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Xi Jinping’s visit to Moscow at the beginning of July laid bare the fact that Russia has already collected all the low-hanging fruit from its friendship with China, a relationship that deepened after the onset of the Ukraine crisis and the imposition of Western sanctions on Moscow. Russian-Chinese relations since the annexation of Crimea have been marked by large contracts such as the Power of Siberia natural gas pipeline, arms deals, generous Chinese investment, and loans from Beijing for the Yamal LNG and Sibur projects.
Aside from their commercial viability, these projects owe their success to geopolitics and the personal interest of Vladimir Putin and Xi Jinping. This is one of the reasons why the Russian elite remains skeptical about cooperation with China: not everyone has benefited from Russia’s “pivot to the East”; state-run enterprises and businessmen with longtime connections to Vladimir Putin have received most of the fruits of this pivot.
But the era of large-scale Russian-Chinese projects is drawing to a close. All major deals that could have been made have already been concluded; further initiatives either can’t be embarked upon in the current economic climate or will require a large amount of work. The Power of Siberia 2 pipeline, for example, won’t be constructed as long as gas prices remain low, and there has been no progress on the Moscow-Kazan high-speed railway.
The absence of new, large-scale projects doesn’t mean that cooperation with China has been put on hold. For the first time in many years, Russia has deliberately tried to develop the infrastructure of its economic diplomacy in the Asia-Pacific, which is arguably the most important accomplishment of its pivot. Increases in trade and mutual investment didn’t only result from large-scale projects and high oil and gas prices, but also from the attention that the Russian government and business community has been paying to Asia.
Predictably, the China craze has led to some administrative chaos. The number of intergovernmental panels on cooperation with China has gone up from three to five in the last three years, for example. Many of the panels are redundant and don’t coordinate their work, and there is considerable redundancy at the ministerial level as well. What’s more, the government still isn’t taking China scholarship seriously, and a lack of financing is thwarting attempts to introduce analytical support for Russian economic diplomacy in the Asia-Pacific.
In the absence of large-scale joint projects going forward, the success of Russian business cooperation with China will be increasingly dependent on technical management and governance. Enhancing relations will require diligent efforts to reduce non-tariff barriers and establish a free trade zone between the two countries. Russia also needs to work on improving its investment climate in order to attract Chinese investors. Finally, it has to develop expertise that will serve both government and business needs.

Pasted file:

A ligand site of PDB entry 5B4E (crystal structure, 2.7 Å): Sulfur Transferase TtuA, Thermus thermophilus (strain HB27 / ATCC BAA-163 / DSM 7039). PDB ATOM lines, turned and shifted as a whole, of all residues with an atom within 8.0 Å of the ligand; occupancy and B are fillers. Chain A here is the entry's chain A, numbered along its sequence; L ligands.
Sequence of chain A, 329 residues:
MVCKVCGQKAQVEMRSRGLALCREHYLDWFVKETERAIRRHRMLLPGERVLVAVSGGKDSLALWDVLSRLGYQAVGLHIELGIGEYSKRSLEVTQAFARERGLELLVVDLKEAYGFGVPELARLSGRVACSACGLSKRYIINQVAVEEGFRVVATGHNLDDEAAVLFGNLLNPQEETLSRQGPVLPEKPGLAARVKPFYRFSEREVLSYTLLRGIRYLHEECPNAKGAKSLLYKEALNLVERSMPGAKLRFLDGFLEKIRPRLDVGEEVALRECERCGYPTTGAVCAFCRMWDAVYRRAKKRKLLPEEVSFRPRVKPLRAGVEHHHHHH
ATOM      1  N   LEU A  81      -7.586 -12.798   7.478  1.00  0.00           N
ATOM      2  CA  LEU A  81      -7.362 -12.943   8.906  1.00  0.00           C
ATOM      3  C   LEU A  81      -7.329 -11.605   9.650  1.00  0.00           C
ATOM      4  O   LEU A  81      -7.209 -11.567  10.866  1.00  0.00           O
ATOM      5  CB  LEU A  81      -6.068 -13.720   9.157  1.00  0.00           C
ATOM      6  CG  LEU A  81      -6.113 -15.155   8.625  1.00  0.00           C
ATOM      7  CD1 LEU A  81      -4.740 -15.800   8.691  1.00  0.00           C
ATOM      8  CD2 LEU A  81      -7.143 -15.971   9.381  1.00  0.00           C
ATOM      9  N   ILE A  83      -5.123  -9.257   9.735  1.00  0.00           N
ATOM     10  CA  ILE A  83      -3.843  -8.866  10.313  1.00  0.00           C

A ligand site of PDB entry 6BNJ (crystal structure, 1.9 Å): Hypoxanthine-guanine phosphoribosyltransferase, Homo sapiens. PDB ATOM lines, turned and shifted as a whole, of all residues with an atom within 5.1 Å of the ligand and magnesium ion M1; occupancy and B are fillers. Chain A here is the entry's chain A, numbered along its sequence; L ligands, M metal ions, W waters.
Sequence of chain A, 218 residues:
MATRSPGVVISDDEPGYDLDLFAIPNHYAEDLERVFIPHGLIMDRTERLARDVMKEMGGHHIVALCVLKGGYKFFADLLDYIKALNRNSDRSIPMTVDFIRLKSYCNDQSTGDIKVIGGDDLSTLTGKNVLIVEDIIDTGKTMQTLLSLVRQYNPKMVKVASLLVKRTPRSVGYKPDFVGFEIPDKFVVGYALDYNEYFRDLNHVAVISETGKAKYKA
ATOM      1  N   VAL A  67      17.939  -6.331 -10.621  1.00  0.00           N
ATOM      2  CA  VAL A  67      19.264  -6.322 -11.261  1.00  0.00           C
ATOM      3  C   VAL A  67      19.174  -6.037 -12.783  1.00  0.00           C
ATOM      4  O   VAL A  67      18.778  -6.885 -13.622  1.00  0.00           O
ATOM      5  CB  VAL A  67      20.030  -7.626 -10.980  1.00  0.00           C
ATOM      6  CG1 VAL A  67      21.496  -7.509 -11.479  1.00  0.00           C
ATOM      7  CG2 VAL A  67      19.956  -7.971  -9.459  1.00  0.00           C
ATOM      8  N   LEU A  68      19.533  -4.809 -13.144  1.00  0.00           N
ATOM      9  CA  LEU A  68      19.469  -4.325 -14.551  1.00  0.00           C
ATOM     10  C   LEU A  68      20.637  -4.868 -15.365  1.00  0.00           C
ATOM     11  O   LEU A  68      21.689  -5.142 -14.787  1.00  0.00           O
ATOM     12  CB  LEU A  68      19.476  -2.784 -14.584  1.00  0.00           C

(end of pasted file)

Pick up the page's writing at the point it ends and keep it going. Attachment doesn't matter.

In order to do so, Russia must overhaul the bureaucratic structures involved in its relationship with China reducing the number of intergovernmental panels and removing duplication of their functions; a company with an energy investment project in the Far East should not have to go through four government panels and multiple ministries to push its initiative through.
As it stands, Russian businesses are not organized enough to be able to lobby for their interests in China. There is no Russian equivalent of the European Chamber of Commerce in China, which represents EU companies before Chinese regulators and is one of the most powerful lobbying groups in the country. Nothing is stopping the Russian business community from learning from the EU’s success.
Existing business groups could also work more effectively. The Russia-China Business Council (RCBC) isn’t even remotely as efficient as its counterparts among China’s main trade partners. Additionally, it would be quite easy to develop more regular informal communication with Chinese business leaders, which U.S., EU, Japanese, and Australian business leaders enjoy.
Creating publicly accessible analytical digests on China and other Asia-Pacific countries would be another good investment, as domestic expertise provides a useful resource for the business community.
Finally, a sizeable presence in the Chinese market will be impossible without the establishment of a free trade zone. Ongoing trade agreement negotiations between China and the EAEU notwithstanding, the emergence of a full-fledged free trade zone is still a long way in the future. However, at present, only a handful of people in Russia are capable of conducting such negotiations. Therefore, it would make sense to expand the Global Education Program to train trade negotiators. It is also possible to train negotiators within the framework of the EAEU, with the help of Kazakhstan’s Boloshak program.
These measures would be relatively inexpensive to implement, but they won’t yield quick results—that’s why now that Chinese investment has all but dried up, Moscow risks turning its attention away from Asia. Once again, Russia may miss the opportunity to profit from one of the world’s largest markets—and an especially important one for Russia in light of continuing Western sanctions.
This article originally appeared in Russian in Vedomosti.
Carnegie does not take institutional positions on public policy issues; the views represented herein are those of the author(s) and do not necessarily reflect the views of Carnegie, its staff, or its trustees.
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